With Rep. Mike Rogers announcing Friday that he will not seek the Republican nomination for the seat of retiring Democratic Sen. Carl Levin of Michigan, Republicans have expressed hope they can come up with a better known contender to enter the 2014 race.
Currently Republican National Committeewoman Terri Lynn Land and physician Rob Steele, who lost a race against veteran Democratic Rep. John Dingell in 2010, are seriously exploring the race. The certain Democratic nominee is three-term Rep. Gary Peters of Oakland County.
Among the higher-profile names mentioned is that of House Ways and Means Committee Chairman Dave Camp, who has received high marks during the recent IRS hearings.
There is also talk of trying to persuade state Attorney General Bill Schuette to reverse an earlier decision not to run for the Senate. Shortly after Levin's retirement announcement, Schuette, a former congressman and state judge, told Newsmax he will seek re-election to his present office and probably run for governor in 2018, when incumbent Republican Gov. Rick Snyder is termed out.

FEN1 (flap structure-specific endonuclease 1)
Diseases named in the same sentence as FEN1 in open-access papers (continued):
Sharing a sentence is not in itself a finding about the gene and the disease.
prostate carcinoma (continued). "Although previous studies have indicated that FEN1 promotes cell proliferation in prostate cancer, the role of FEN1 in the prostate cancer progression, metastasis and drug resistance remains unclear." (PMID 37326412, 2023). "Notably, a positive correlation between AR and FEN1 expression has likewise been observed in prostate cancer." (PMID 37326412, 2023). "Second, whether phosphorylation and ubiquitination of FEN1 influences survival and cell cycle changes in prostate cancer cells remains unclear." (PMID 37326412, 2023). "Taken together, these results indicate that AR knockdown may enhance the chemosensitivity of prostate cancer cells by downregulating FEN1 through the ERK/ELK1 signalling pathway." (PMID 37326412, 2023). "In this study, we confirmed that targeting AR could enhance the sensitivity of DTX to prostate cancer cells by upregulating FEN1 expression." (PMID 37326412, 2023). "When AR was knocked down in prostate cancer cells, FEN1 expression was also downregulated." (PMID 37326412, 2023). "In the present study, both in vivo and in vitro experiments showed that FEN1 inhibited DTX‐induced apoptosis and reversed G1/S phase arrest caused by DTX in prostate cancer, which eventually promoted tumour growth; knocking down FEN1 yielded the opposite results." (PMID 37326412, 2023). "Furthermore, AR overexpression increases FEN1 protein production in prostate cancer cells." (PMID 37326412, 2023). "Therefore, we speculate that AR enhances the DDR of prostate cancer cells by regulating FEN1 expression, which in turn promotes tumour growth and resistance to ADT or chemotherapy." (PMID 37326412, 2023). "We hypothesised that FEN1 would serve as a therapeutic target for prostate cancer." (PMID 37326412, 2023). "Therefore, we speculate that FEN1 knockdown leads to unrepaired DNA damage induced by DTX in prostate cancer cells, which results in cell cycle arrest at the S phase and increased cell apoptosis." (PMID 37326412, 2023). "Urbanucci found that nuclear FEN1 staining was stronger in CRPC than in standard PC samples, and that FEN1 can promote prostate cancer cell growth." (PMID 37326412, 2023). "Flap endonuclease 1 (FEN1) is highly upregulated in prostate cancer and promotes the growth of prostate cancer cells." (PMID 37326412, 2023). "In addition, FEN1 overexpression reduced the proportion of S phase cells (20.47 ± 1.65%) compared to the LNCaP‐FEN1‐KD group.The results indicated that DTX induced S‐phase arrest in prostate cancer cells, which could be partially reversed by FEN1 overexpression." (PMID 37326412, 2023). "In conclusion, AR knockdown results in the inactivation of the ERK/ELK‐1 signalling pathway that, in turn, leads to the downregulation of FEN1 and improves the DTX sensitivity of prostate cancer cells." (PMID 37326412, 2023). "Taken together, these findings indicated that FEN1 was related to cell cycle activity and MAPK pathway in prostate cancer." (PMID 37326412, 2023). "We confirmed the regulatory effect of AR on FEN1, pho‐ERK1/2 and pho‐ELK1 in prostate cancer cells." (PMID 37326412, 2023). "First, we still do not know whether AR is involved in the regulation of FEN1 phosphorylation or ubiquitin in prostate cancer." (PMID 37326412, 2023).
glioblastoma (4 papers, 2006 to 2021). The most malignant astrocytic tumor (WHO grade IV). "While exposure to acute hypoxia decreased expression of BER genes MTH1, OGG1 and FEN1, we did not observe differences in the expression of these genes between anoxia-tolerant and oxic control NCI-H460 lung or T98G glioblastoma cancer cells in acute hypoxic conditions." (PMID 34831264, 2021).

Rogers, chairman of the House Intelligence Committee, had been widely considered the strongest Republican prospect for the open seat, but sources close to Rogers say he enjoys his work on the committee -- particularly at a time when government-run surveillance by the National Security Agency is coming under congressional scrutiny.
John Gizzi is chief political columnist and White House correspondent for Newsmax.
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